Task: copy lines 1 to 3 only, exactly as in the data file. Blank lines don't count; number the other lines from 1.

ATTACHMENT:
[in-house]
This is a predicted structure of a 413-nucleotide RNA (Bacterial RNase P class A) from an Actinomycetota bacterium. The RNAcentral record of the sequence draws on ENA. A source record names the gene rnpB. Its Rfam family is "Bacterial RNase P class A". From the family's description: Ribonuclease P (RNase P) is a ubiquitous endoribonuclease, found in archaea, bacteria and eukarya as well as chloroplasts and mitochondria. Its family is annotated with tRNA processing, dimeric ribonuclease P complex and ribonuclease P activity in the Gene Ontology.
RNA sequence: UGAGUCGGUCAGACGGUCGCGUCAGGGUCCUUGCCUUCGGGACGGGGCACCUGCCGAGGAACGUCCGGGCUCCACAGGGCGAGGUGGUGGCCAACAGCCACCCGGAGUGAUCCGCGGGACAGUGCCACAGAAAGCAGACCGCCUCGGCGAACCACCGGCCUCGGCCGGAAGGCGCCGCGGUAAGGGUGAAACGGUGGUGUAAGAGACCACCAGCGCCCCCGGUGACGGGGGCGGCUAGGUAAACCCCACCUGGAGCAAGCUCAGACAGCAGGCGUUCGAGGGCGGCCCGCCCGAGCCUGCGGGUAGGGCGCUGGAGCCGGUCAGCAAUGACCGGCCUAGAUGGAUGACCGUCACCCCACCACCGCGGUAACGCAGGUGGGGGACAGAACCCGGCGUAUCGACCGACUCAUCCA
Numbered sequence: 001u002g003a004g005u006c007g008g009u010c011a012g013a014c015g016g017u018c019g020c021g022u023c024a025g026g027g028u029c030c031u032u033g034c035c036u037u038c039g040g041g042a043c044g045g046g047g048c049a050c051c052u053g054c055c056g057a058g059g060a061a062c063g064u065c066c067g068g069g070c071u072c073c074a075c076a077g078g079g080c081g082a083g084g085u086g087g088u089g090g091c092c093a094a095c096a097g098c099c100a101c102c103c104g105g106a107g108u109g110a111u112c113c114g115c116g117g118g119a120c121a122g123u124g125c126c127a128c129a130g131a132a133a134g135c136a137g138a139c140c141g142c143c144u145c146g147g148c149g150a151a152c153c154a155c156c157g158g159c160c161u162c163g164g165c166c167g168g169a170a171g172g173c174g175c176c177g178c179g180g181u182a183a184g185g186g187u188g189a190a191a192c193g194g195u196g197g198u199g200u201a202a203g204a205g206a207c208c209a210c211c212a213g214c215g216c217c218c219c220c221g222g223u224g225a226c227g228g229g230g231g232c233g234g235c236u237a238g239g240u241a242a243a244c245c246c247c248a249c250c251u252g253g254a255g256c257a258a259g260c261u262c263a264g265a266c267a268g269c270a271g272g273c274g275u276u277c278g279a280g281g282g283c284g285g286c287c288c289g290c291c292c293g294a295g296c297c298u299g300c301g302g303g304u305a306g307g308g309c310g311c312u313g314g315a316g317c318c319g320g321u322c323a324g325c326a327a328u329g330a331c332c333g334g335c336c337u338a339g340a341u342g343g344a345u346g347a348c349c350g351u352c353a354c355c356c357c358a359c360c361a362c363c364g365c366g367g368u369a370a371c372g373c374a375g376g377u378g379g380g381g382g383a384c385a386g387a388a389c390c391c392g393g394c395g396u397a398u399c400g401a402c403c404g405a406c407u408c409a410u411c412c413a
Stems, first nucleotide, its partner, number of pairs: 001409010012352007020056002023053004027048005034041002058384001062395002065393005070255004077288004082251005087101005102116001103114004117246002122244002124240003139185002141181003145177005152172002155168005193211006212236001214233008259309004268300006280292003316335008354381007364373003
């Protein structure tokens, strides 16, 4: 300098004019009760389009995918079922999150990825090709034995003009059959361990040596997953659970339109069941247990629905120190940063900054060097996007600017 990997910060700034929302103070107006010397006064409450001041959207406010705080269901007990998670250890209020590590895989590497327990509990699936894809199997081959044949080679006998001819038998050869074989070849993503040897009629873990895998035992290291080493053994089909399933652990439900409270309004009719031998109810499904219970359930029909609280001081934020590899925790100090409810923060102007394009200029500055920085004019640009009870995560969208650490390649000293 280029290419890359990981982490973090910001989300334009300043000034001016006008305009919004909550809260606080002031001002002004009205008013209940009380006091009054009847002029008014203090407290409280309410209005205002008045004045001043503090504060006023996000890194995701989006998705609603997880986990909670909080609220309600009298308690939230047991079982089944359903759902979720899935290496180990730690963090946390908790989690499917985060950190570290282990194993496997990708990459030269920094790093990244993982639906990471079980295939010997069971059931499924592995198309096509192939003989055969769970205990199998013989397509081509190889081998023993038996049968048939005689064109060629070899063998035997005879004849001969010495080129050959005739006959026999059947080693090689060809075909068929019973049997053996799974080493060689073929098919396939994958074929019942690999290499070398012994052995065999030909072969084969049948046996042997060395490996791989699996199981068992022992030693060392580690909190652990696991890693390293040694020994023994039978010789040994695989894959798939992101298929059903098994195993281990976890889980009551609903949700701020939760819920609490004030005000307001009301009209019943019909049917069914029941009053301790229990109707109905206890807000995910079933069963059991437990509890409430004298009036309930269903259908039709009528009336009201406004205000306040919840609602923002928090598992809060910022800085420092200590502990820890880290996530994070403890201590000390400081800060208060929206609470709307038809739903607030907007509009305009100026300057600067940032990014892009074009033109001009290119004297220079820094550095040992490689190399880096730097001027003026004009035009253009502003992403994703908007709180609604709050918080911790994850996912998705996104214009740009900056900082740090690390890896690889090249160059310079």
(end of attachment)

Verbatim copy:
[in-house]
This is a predicted structure of a 413-nucleotide RNA (Bacterial RNase P class A) from an Actinomycetota bacterium. The RNAcentral record of the sequence draws on ENA. A source record names the gene rnpB. Its Rfam family is "Bacterial RNase P class A". From the family's description: Ribonuclease P (RNase P) is a ubiquitous endoribonuclease, found in archaea, bacteria and eukarya as well as chloroplasts and mitochondria. Its family is annotated with tRNA processing, dimeric ribonuclease P complex and ribonuclease P activity in the Gene Ontology.
RNA sequence: UGAGUCGGUCAGACGGUCGCGUCAGGGUCCUUGCCUUCGGGACGGGGCACCUGCCGAGGAACGUCCGGGCUCCACAGGGCGAGGUGGUGGCCAACAGCCACCCGGAGUGAUCCGCGGGACAGUGCCACAGAAAGCAGACCGCCUCGGCGAACCACCGGCCUCGGCCGGAAGGCGCCGCGGUAAGGGUGAAACGGUGGUGUAAGAGACCACCAGCGCCCCCGGUGACGGGGGCGGCUAGGUAAACCCCACCUGGAGCAAGCUCAGACAGCAGGCGUUCGAGGGCGGCCCGCCCGAGCCUGCGGGUAGGGCGCUGGAGCCGGUCAGCAAUGACCGGCCUAGAUGGAUGACCGUCACCCCACCACCGCGGUAACGCAGGUGGGGGACAGAACCCGGCGUAUCGACCGACUCAUCCA